Camp As An Unpleasant Place To Live In Alexander Solzhenitsyn's "One Day In The Life Of Ivan Denisovich."

1241 words - 5 pages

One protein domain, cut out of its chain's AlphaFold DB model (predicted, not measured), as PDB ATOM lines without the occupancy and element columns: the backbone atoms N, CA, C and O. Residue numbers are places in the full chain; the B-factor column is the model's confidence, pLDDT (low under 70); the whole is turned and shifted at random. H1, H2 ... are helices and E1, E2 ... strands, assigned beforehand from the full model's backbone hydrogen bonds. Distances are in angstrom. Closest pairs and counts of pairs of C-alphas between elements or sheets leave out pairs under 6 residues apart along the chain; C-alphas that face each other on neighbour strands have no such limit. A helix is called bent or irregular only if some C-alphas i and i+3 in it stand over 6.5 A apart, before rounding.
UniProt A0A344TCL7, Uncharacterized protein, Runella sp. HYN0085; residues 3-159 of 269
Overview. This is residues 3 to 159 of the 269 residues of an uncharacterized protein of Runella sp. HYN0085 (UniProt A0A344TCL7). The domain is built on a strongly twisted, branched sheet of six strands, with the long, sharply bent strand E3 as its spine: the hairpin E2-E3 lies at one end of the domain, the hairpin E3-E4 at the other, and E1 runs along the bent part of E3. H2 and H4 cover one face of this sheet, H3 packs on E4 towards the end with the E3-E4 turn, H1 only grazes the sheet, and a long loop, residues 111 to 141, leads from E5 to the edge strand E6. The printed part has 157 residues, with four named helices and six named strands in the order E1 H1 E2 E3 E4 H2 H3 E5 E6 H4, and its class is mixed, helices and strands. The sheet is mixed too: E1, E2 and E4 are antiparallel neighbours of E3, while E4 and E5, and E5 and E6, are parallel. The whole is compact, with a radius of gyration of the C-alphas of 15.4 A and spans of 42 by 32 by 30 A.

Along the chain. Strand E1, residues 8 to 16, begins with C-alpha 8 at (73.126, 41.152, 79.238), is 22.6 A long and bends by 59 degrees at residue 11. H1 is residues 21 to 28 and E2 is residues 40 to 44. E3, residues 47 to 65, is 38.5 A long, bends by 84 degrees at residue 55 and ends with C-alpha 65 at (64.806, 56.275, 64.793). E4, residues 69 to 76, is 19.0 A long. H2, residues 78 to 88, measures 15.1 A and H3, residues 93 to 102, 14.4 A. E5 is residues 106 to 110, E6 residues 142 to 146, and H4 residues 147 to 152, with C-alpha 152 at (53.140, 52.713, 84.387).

Alexander Solzhenitsyn creates the impression that the camp is an unpleasant place to live through using interesting methods. He creates a theme of constant search for warmth, food and sleep. His style of writing and use of particular language are significant parts of creating such an impression. Solzhenitsyn creates a feeling of isolation to strengthen the reader's negative impression of the camp. "One Day in the Life of Ivan Denisovich" is a historical document rather than a novel. For the first time in the history of Soviet Russia the truth about the gulags was spoken, and spoken loud. The truth, the undisguised reality, indeed, is horrific and unexpected. The fact that the book shows the reality from the first-hand knowledge reinforces the negative impression of the life in the camp.To create an impression of an unpleasant life in the gulag, Solzhenitsyn sets up a theme of a continuous searching. The constant of hunger remains during the whole novel. The author describes the camp food rations in details. In the beginning of Shukhov's day there is a one-page description of the food that prisoners get for breakfast. "The stew was the same every day. Its composition dependent on the kind of vegetable provided that winter" (Solzhenitsyn, 14). Solzhenitsyn then shows how carefully and thoughtfully Shukhov treats his bread portion. Even though the prisoner's daily bread ration is incredibly small, only16 ounces, the camp's administration manages to short weight it. The author tells that "honest weight was never to be found in the bread-cutting. There was short weight in every ration. The only point was how short" (20-21). This dishonesty is very unjust, and proves the troublesome impression of the camp life-style.Apart from food, the prisoners have a constant search for warming and sleep. "Wherever a zek gets a bit of warmth into him he falls asleep on the spot. You lose so much energy during the week that on a Sunday - provided they don't send you to work - whole barrackfuls of zeks asleep the day through" (131). Solzhenitsyn shows a feeling of cold that prisoners have all the time, especially during their way to work, so realistic, that a reader can feel it himself and shudder. That's why the zeks always search for a warm corner, a stove wall near which they could sit and feel warmer even though for a few minutes. No wonder that Shukhov didn't want to get up that morning in barracks, "with the windows iced over and the white cobwebs of frost all along the huge barracks where the walls joined the ceiling!" (4). The more Solzhenitsyn describes the life in barracks, the more it is contrasting with this of guards, who had a bigger and better stove, more comfort, warmer clothes and more food than prisoners did. Solzhenitsyn shows Shukhov's main interests which are simple like those of animals: how to get an extra bowl of food, how not to get frozen outside in the biting Siberian cold, and how to save some energy in a weak, tired from a constant hunger...

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